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Royals field $123 million Opening Day payroll

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The payroll is down 15% over last year’s opening payroll.

Chicago White Sox v Kansas City Royals Photo by Jamie Squire/Getty Images

The Royals fielded an Opening Day roster with a total payroll of $123 million, in unofficial numbers according to Cot’s Contracts. The total is 15% down from the franchise-record $145 million payroll the team assembled for Opening Day last year.

At the outset of the off-season, Dayton Moore had stated his intent to reduce payroll to the $110-120 million range, saying, “we’ve got flexibility in that $110 to $120 [million range]. But I don’t necessarily think it makes sense to be in that $120 if we don’t feel like we match up well with the other teams in the division.” Initially, the Royals were able to reduce payroll by finding inventive deals to shed part of the contractual obligations of Joakim Soria and Brandon Mooss. Moore later took advantage of a slow market and scooped up free agents Jon Jay, Lucas Duda, and Mike Moustakas at bargain prices.

Royals 2018 payroll

Player 2018 2019 2020 2021 2022
Player 2018 2019 2020 2021 2022
Alex Gordon $20,000,000 $20,000,000 $4,000,000
Ian Kennedy $16,000,000 $16,500,000 $16,500,000 Free Agent
Danny Duffy $14,000,000 $15,250,000 $15,250,000 $15,250,000 Free Agent
Jason Hammel $9,000,000 $2,000,000
Salvador Perez $8,700,000 $11,200,000 $14,200,000 $14,200,000 Free Agent
Kelvin Herrera $7,937,500 Free Agent
Mike Moustakas $5,500,000 $1,000,000
Jorge Soler $4,666,667 $4,666,667 $4,666,667 Free Agent
Lucas Duda $3,500,000 Free Agent
Jon Jay $3,000,000 Free Agent
Brandon Maurer $2,950,000 Arbitration Free Agent
Alcides Escobar $2,500,000 Free Agent
Drew Butera $2,300,000 Free Agent
Nate Karns $1,375,000 Arbitration Arbitration Free Agent
Justin Grimm $1,250,000 Arbitration Free Agent
Blaine Boyer $1,000,000 Free Agent
Ryan Goins $1,000,000 Arbitration Arbitration Free Agent
Jesse Hahn $574,000 Arbitration Arbitration Arbitration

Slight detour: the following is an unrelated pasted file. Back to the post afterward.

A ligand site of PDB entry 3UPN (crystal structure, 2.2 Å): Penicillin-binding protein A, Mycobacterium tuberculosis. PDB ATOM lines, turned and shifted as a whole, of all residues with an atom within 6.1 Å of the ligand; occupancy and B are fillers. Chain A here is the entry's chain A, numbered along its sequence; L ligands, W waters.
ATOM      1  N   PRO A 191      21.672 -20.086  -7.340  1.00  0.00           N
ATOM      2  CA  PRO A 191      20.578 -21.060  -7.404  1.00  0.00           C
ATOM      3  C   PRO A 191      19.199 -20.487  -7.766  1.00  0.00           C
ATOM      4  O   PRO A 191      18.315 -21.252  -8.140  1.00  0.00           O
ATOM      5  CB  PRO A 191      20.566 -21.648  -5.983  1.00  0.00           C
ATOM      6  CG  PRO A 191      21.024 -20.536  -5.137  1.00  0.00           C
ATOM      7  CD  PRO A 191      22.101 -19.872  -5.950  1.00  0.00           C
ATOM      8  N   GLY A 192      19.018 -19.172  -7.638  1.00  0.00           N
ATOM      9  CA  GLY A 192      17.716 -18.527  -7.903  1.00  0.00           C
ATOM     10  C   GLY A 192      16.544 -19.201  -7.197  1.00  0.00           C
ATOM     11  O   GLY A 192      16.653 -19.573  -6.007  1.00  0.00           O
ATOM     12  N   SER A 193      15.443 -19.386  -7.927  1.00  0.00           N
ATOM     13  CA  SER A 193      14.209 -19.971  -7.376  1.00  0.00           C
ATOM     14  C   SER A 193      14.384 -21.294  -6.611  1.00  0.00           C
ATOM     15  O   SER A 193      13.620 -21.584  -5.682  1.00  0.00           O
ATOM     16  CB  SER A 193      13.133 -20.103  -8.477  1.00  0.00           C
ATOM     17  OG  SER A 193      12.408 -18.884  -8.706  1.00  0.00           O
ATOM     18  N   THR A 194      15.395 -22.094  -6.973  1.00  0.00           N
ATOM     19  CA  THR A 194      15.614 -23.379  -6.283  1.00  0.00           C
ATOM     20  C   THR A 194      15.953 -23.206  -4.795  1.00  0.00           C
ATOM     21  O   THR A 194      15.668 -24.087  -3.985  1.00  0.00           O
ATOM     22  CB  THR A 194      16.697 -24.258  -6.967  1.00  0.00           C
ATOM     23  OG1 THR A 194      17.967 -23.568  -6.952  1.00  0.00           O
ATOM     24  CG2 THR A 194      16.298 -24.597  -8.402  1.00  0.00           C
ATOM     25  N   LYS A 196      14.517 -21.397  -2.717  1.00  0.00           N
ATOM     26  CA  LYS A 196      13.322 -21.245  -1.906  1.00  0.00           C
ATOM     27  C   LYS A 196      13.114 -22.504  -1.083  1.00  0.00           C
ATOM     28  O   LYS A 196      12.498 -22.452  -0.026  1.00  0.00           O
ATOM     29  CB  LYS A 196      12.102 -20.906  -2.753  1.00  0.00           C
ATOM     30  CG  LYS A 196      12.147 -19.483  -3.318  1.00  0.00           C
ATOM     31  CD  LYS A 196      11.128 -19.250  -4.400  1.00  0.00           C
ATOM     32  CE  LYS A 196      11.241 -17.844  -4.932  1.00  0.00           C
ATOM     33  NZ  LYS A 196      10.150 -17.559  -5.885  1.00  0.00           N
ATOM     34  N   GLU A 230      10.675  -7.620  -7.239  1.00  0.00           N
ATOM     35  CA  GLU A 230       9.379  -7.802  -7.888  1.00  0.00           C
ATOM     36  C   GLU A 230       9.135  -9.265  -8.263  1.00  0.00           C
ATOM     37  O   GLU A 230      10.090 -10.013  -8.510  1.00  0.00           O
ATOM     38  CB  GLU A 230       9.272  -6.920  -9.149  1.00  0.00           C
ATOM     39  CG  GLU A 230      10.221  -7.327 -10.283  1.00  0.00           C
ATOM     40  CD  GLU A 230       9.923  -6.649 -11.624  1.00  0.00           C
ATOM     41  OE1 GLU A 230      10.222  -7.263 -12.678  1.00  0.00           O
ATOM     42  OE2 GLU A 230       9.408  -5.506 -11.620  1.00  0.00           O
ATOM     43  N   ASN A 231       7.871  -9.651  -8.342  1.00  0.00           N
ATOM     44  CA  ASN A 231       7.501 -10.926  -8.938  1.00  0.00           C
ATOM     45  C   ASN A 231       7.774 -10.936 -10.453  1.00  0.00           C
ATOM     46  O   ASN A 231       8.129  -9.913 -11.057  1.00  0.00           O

Cheslor Cuthbert $573,500 Arbitration Arbitration Arbitration
Brian Flynn $573,500 Arbitration Arbitration Arbitration
Whit Merrifield $569,500 Arbitration Arbitration Arbitration
Paulo Orlando $568,500 Arbitration Arbitration Arbitration
Jorge Bonifacio $561,900
Jakob Junis $554,250
Burch Smith $552,450
Eric Skoglund $546,625
Cam Gallagher $546,400
Tim Hill $545,000
Brad Keller $545,000
Dead money
Travis Wood $6,000,000
Brandon Moss $3,250,000
Wily Peralta $1,500,000 $30,000
Joakim Soria $1,000,000
Total $123,139,792 $70,646,667 $54,616,667 $29,450,000 $0

Alex Gordon has a $23 million mutual option in 2020 that will almost certainly be declined, giving him a $4 million buyout that year. Jason Hammel has a $12 million mutual option for 2019 that gives him a $2 million buyout if declined, and Mike Moustakas has a $15 million mutual option for next year with a $1 million buyout. These salary figures do not include incentives.

The Boston Red Sox top the list of baseball’s biggest spenders, with a payroll of $223 million. The Yankees and Dodgers, known for being profligate spenders in the past, will be tenth and eleventh in payroll, respectively. Both teams shed salary obligations to get under the a luxury tax threshold that is more punitive under the new collective bargaining agreement, and to set up for what is expected to be a monster free agent class next off-season.

Overall, the spending around baseball has slowed due to a lack of action on the free agent market. Salaries rose just 1% overall, and teams spent a total of $1.98 billion on 65 multi-year contracts this winter, far less than the past two off-seasons. Ten teams are spending less than $100 million on payroll, with the Oakland Athletics and Chicago White Sox at the bottom with $71 million.